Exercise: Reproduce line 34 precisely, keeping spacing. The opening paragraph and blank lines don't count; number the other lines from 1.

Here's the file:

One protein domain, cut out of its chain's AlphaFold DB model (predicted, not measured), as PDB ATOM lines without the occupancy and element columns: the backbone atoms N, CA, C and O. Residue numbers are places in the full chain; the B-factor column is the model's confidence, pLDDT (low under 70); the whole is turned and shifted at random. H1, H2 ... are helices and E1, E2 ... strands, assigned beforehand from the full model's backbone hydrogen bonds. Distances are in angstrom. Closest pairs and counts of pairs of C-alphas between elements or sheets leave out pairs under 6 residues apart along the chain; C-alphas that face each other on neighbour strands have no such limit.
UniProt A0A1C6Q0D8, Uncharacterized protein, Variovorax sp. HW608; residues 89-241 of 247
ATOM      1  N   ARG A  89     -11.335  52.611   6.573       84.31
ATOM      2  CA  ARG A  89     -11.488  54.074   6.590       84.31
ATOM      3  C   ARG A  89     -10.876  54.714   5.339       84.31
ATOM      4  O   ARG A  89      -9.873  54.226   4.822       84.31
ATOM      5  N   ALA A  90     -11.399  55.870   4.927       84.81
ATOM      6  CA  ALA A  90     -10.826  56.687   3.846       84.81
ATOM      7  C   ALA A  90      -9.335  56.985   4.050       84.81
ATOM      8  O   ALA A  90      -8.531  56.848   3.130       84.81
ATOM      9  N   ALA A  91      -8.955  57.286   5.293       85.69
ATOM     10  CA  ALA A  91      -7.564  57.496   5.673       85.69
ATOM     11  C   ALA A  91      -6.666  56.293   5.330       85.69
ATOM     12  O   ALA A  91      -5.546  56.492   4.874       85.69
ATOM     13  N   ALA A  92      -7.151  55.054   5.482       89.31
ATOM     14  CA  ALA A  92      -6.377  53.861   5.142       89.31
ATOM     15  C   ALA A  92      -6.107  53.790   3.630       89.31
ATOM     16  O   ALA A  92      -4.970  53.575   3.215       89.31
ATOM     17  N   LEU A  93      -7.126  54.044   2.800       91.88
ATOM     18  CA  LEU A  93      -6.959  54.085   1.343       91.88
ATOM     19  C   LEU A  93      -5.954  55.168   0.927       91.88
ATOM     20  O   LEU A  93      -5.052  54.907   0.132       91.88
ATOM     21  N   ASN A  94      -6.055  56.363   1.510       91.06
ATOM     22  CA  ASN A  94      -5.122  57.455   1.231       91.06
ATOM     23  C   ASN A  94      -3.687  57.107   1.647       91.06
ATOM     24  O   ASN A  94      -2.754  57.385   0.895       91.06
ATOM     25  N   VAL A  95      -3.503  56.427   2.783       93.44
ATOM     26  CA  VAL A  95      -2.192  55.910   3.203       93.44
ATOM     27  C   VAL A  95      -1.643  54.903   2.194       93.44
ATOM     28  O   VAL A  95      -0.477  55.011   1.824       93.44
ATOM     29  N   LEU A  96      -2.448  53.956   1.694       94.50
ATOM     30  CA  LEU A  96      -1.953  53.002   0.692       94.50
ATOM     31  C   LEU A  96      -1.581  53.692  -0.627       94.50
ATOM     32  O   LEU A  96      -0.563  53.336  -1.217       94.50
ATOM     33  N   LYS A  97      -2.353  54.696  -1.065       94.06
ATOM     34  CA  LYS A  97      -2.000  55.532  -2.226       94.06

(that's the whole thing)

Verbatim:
ATOM     33  N   LYS A  97      -2.353  54.696  -1.065       94.06